I’d be interested to hear what that Catholic speaker had to say. I find there is a difference between what Canadian Catholics “do” and what US Catholics “do”. I’ve lived in both places, it was amazing to me the differences. I’d love to find some homeschooling for Catechism vs regular school. So far I like what my boys are learning in school here and find it a good fit for us. (OK truthfully? they get to leave the house, and I get to clean :P)

    • Well, there were actually three Catholic home schooling mothers I heard speak at the conference. One discussed in humor and acceptance the importance of a personal prayer time ( including journaling), healthy eating habits, and exercise as ways of overcoming stress. Another spoke of the important of religion as the first subject of the day, scheduling “busy work” for your children so you can teach more than one children at a time, and the scheduling of subjects during the day. The third one had a long list of “TO DOs” that most mothers could never achieve even if they did not home school to include daily family rosary, and daily mass (try that with two pre-schoolers), and buying a bunch of books and sacramental objects (that her company sold), so much so that she did not even have time to address the topic.

  2. Bettina says:

    Don’t worry so much Mary. You are a wonderful mother, wife and friend and I know with everything you do in life you will be a wonderful and commited teacher to your girls. Look at you now you already are. Our family was blessed beyond measure when you married Rick.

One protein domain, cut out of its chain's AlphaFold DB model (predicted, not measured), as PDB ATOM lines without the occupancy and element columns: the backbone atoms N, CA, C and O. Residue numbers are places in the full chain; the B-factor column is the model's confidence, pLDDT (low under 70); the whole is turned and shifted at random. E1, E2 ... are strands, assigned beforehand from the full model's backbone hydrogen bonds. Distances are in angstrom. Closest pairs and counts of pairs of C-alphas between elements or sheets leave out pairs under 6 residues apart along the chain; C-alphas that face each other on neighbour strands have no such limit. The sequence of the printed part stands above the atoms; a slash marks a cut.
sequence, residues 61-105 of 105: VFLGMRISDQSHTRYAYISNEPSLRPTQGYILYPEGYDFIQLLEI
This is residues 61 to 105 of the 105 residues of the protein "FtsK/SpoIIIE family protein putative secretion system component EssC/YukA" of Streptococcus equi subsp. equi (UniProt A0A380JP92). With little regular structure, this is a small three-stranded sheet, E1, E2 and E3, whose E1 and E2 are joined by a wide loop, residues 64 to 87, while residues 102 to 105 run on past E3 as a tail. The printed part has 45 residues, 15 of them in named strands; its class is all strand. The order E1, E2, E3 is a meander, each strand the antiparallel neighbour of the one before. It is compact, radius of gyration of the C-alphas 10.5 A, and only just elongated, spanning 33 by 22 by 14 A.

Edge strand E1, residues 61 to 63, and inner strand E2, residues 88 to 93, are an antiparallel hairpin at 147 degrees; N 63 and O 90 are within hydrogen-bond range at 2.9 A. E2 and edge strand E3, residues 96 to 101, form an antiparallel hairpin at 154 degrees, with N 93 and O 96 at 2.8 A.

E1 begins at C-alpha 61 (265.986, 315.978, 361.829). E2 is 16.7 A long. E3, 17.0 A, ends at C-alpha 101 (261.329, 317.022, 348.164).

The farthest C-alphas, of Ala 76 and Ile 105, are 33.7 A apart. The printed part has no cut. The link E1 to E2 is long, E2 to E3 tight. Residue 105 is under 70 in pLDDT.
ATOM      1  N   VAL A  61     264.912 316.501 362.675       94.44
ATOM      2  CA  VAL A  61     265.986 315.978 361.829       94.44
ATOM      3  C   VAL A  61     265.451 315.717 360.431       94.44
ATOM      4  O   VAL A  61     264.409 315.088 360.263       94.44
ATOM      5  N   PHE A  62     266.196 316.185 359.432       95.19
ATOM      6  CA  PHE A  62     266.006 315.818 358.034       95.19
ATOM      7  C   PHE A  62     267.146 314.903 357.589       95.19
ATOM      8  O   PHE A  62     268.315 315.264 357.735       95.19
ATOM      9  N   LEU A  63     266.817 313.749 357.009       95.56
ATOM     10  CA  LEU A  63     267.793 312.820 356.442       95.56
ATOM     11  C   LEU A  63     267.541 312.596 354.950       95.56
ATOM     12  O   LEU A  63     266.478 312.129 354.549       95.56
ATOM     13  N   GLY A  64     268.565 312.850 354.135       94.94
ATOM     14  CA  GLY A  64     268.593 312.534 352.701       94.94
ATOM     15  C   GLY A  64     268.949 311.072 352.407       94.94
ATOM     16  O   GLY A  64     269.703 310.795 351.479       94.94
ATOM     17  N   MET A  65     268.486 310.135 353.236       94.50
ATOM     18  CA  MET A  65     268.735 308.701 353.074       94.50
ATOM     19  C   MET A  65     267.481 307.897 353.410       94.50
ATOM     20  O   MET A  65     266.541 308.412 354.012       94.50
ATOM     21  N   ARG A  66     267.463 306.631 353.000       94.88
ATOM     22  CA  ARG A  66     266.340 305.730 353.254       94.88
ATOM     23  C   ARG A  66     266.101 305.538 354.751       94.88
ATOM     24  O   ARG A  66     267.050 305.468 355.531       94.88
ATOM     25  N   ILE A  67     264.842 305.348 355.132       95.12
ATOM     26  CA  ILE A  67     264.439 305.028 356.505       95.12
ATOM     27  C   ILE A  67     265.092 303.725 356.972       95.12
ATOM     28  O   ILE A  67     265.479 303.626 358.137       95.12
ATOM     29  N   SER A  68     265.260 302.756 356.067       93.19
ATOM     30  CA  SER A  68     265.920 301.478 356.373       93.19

3. Tish says:

    What a good idea to go to a conference to get to know some fellow home schoolers and get some good perspectives. I think my daughter and her DH also encountered some of that “stony silence” when they first told people that they planned to home school, but they found that there was a wonderful home school network in her community. Did you get any closer to choosing a curriculum?

  4. Stephanie says:

    I also would like to know if you have decided on a curriculum after attending the conference. I was waiting to sign up because I wanted to hear your insights on it after the conference. I understand the stoney silence thing. You know me, so you could just imagine what some people are saying about me making that decision. I never saw myself doing it, but then I realized that I needed to do what is best for my kids. I know there are great schools out there, but in our case, even with a good school, my kids are not able to achieve their potential. I am also so concerned about the bad social influences in the schools now. Our job as parents is not only to teach them how to be successful and moral adults, but to lead them to Jesus so they will have eternal salvation. The way society is going now, I worry so much about my children being sucked into all the lies and losing faith in the Lord. I am so glad you are doing this too Mary.

  5. For the most part, I have chosen Seton curriculum. Since my oldest will be in Kindergarten, I am focusing phonics, reading, and Math. I will so be teaching Catechism, which is religion or faith formation. My daughter is already reading short words however, when met with her teacher, I was surprised to hear that they had not covered all of the short vowels yet. A friend introduced me to Progressive Phonics, and we are already started going through the vowels. This phonics program is on-line, and is free, although you do have to print the books on your own printer.

Leave a Reply

Fill in your details below or click an icon to log in: Logo

You are commenting using your account. Log Out /  Change )

Google+ photo

You are commenting using your Google+ account. Log Out /  Change )

Twitter picture

You are commenting using your Twitter account. Log Out /  Change )

Facebook photo

You are commenting using your Facebook account. Log Out /  Change )


Connecting to %s